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Which trust is right for us?

Moreno Valley, CA |

Married, have a home. Son is disabled, so we need to be able to give him everything, but keep him eligible for medicare when he turns 18. Have 2 other children.

Attorney Answers 4

Posted

You should review your circumstances with an attorney.
Most likely choices will be a Living trust/supplemental needs trust.

The answer given does not imply that an attorney-client relationship has been established and your best course of action is to have legal representation in this matter.

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Posted

It is not possible to tell you exactly what your best options are, without knowing more about your situation and your objectives. Do you have a taxable estate, for federal estate tax purposes? If so, then you need to plan for that. Is this a first marriage or are there children from prior marriages? If the latter, then you may each need a trust. If the former, you may be able to have one joint trust.

You may need two separate trusts; one for your healthy kids and one for your disabled son. The trust for your son would be a special needs trust. You *may* be able to incorporate the special needs provisions into the other trust, but these documents are really very specialized, and I would think it is best to have two separate documents.

You will also want to have pour-over Wills and durable power of attorney forms for finances and medical decisions. These forms should be prepared by an estate planning attorney.

James Frederick

*** LEGAL DISCLAIMER I am licensed to practice law in the State of Michigan and have offices in Wayne and Ingham Counties. My practice is focused in the areas of estate planning and probate administration. I am ethically required to state that the above answer does not create an attorney/client relationship. These responses should be considered general legal education and are intended to provide general information about the question asked. Frequently, the question does not include important facts that, if known, could significantly change the answer. Information provided on this site should not be used as a substitute for competent legal advice from a licensed attorney that practices in your state. The law changes frequently and varies from state to state. If I refer to your state's laws, you should not rely on what I say; I just did a quick Internet search and found something that looked relevant that I hoped you would find helpful. You should verify and confirm any information provided with an attorney licensed in your state.

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2 comments

Asker

Posted

Having more than one trust makes alot of sense. We are going to get as much info as possible, before we have a consultation. Thank you for the good information.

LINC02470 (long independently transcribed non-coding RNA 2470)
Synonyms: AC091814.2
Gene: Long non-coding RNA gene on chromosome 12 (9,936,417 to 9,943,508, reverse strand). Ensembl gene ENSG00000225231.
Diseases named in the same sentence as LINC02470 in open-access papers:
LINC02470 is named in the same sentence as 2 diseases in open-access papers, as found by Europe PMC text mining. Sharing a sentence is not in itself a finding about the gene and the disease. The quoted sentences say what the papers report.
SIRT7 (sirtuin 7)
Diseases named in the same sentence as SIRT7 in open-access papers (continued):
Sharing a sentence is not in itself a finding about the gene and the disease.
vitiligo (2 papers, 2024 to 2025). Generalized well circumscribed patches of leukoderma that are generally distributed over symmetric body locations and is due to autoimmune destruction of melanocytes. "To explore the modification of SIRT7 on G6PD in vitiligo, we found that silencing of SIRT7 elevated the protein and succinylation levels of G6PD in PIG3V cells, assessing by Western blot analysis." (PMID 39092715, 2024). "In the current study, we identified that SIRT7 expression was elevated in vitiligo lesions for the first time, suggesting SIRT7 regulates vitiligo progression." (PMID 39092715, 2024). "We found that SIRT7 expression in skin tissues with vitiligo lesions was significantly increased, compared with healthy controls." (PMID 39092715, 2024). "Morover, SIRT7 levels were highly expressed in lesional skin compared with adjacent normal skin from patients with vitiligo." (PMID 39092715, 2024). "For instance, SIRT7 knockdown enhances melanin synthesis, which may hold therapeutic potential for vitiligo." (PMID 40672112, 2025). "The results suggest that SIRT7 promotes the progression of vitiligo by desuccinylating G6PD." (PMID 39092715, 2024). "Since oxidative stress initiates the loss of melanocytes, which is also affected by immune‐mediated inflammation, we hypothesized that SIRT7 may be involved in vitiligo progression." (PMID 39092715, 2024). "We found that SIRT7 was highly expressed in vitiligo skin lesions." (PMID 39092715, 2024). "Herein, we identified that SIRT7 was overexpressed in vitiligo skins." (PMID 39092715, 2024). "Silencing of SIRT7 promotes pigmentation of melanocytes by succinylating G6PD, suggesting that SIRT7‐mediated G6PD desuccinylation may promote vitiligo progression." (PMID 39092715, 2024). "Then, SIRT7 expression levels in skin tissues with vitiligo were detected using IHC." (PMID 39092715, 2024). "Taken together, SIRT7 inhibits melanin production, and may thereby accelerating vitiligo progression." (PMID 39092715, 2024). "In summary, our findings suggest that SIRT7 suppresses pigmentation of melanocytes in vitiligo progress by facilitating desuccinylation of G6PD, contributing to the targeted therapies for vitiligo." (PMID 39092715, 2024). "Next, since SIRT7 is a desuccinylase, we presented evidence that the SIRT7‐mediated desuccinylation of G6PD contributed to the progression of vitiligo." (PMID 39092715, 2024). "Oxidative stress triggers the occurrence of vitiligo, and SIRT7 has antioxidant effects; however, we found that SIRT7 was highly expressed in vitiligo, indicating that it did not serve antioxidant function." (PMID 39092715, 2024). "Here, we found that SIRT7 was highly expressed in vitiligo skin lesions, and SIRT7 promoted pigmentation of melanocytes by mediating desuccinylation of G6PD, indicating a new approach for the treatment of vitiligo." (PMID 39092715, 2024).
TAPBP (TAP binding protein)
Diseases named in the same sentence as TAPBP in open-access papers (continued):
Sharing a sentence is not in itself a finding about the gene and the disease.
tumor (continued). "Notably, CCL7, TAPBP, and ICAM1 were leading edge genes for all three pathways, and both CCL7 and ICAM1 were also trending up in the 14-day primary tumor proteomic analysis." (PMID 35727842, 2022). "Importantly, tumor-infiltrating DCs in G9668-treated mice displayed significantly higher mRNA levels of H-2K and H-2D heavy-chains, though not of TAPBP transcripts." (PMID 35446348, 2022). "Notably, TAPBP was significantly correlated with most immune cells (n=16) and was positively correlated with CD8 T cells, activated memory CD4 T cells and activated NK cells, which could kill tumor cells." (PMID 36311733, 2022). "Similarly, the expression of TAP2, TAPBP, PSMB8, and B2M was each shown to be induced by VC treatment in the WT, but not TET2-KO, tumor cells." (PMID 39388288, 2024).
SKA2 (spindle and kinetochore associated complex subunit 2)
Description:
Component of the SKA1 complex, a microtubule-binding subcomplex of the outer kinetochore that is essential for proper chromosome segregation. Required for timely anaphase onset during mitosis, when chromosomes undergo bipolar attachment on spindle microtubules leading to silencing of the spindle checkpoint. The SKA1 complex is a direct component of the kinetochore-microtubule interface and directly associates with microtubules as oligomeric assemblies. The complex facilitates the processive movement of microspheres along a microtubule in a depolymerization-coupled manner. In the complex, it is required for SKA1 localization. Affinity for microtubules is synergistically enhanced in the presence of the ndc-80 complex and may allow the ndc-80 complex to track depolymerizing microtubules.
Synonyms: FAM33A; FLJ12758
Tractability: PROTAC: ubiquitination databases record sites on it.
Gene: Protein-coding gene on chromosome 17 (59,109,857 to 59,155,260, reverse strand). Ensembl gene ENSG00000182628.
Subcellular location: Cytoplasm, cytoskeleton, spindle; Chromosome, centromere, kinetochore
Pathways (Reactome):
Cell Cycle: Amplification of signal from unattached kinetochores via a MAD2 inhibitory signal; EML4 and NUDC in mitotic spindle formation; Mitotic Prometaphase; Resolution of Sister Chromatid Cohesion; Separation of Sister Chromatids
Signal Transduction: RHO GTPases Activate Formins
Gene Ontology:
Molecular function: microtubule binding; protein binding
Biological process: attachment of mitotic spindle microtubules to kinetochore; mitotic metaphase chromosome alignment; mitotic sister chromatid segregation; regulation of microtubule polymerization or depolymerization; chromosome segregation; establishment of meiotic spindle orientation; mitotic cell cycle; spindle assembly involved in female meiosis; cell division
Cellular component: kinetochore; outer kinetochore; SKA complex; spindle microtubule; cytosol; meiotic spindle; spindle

James P. Frederick

James P. Frederick

Posted

You are most welcome!

Posted

Both Mr. Pippen and Mr. Frederick raise good points. I strongly suggest that you contact a certified specialist in estate planning law. You can find a list of certified specialists in Riverside County here: http://members.calbar.ca.gov/fal/MemberSearch/AdvancedSearch?LastNameOption=b&LastName=&FirstNameOption=b&FirstName=&MiddleNameOption=b&MiddleName=&FirmNameOption=b&FirmName=&CityOption=b&City=&State=&Zip=&District=&County=RV&LegalSpecialty=06&LanguageSpoken=&x=88&y=8

The response given is not intended to create, nor does it create an ongoing duty to respond to questions. The response does not form an attorney-client relationship, nor is it intended to be anything other than the educated opinion of the author. It should not be relied upon as legal advice. The response given is based upon the limited facts provided by the person asking the question. To the extent additional or different facts exist, the response might possibly change. Attorney is licensed to practice law only in the State of California. Responses are based solely on California law unless stated otherwise.

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Janet Lee Brewer

Janet Lee Brewer

Posted

Sorry, I hadn't meant to submit the answer yet ... I wanted to add that you should ask whether these individuals are experienced with special needs trusts ("SNTs") ... not every certified specialist prepares every kind of trust. You should make sure the person you choose can explain to you the advantages and disadvantages of setting up a SNT for your son.

James P. Frederick

James P. Frederick

Posted

Good information!

Posted

If your son is disabled for Social Security purposes, he potentially can qualify for Medicaid and other benefits provided you do special needs planning. Typically, at a minimum, you would include a special needs trust in your estate plan. I don't know any special needs lawyers in your area but Stephen Dale, Esq. in the Bay Area [925-826-5585] is a leading CA special needs lawyer and probably could refer to to appropriate Southern California counsel. Numerous articles on special needs planning are on my website SpecialNeedsNJ.com. Lawrence Friedman, Bridgewater, NJ. Certified as an Elder Law Attorney by the ABA approved National Elder Law Foundation, former Chair NJ State Bar Association Elder and Disabilities Law Section, Member Board of Consultors of NJSBA Real Property, Trusts & Estates Law Section, Vice Chair Special Needs Law Section of National Academy of Elder Law Attorneys, and Master of Laws (L.L.M.) in Taxation from N.Y.U. School of Law.

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